The plan is to integrate Torc’s self-driving system, along with Luminar’s sensors, into a Freightliner Cascadia truck as well as build out an operations and network center to run automated trucks. Daimler Trucks’ and Torc’s integrated self-driving product will be designed for on-highway hub-to-hub applications, especially for long-distance, monotonous transport between distribution centers, according to Daimler.
Meanwhile, Daimler Trucks is developing a customized Freightliner Cascadia truck chassis with redundant systems to allow Waymo to integrate its self-driving system. In this case, the software development stays in house at Waymo; Daimler is just concentrating on the chassis development.
This dual approach puts Daimler’s ambitions at center stage, which is to have series-production L4 trucks on highways globally. The deal also provides a clearer view of Luminar’s strategy of focusing on what its founder Austin Russell believes are the most likely and shortest paths to commercialized automated vehicles, and in turn, a profitable company.
“Our focus has really been always centered around highway autonomy use cases, which are specifically applicable to passenger vehicles as well as trucks,” Russell said in a recent interview, adding that the aim is to have a product that you can put into series production in a cost-effective capacity.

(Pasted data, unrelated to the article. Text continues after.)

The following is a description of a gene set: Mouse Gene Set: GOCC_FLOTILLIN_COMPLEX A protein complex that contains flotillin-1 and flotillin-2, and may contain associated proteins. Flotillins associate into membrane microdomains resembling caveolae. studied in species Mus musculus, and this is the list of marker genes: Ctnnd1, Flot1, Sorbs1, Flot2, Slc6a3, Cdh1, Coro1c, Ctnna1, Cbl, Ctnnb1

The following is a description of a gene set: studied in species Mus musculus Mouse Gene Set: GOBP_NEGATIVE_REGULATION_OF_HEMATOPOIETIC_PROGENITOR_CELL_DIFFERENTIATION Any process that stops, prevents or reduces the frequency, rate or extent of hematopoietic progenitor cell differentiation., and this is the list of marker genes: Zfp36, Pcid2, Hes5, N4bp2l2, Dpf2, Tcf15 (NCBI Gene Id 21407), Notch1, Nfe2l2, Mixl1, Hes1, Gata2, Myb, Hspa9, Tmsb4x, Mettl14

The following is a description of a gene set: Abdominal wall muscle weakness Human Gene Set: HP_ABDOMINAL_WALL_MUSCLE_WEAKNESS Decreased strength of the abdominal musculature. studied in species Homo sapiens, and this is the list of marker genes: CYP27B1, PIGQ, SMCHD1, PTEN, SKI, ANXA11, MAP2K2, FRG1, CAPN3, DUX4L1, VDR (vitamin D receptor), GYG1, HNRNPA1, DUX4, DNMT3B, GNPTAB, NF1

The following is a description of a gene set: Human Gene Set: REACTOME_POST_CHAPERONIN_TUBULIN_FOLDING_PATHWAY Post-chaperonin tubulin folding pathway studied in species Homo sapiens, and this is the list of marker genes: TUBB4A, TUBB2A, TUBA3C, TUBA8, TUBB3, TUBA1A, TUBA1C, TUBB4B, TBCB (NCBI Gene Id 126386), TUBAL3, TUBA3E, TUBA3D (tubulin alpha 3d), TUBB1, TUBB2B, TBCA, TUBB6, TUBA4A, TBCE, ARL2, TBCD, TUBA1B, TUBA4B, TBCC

Luminar has already publicly announced one deal with an automaker to pursue the passenger vehicle use case. Volvo said in May it will start producing vehicles in 2022 that are equipped with lidar and a perception stack developed by Luminar that the automaker will use to deploy an automated driving system for highways. This deal with Daimler locks in the second use case.
“I absolutely do believe that autonomous trucking is an incredibly valuable business model that’s going to be larger than robotaxis and probably closer to being on par with consumer vehicles for the foreseeable future,” Russell said.
The FSD option has been available as an optional add-on to complement Tesla’s Autopilot driver assistance technology, even though the features themselves haven’t been available to Tesla owners before the launch of the beta this month. Even still, it’s only in limited beta, but this is the closest Musk and Tesla have come to actually launching something under the FSD moniker — after having teased a fully autonomous mode in production Teslas for years now.
Despite its name, FSD isn’t what most in the industry would define as full, Level 4 or Level 5, autonomy per the standards defined by SAE International and accepted by most working on self-driving. Musk has designed it as vehicles having the ability “to be autonomous but requiring supervision and intervention at times,” whereas Levels 4 and 5 (often considered “true self-driving”) under SAE standards require no driver intervention.
Still, the technology does appear impressive in some ways according to early user feedback — though testing any kind of self-driving software unsupervised via the general public does seem an incredibly risky move. Musk has said that we should see a wide rollout of the FSD tech beyond the beta before year’s end, so he definitely seems confident in its performance.
The price increase might be another sign of his and the company’s confidence. Musk has always maintained that users were getting a discount by handing money over early to Tesla in order to help it develop technology that would come later, so in many ways it makes sense that the price increase comes now. This also obviously helps Tesla boost margins, though it’s already riding high on earnings that beat both revenue and profit expectations from analysts.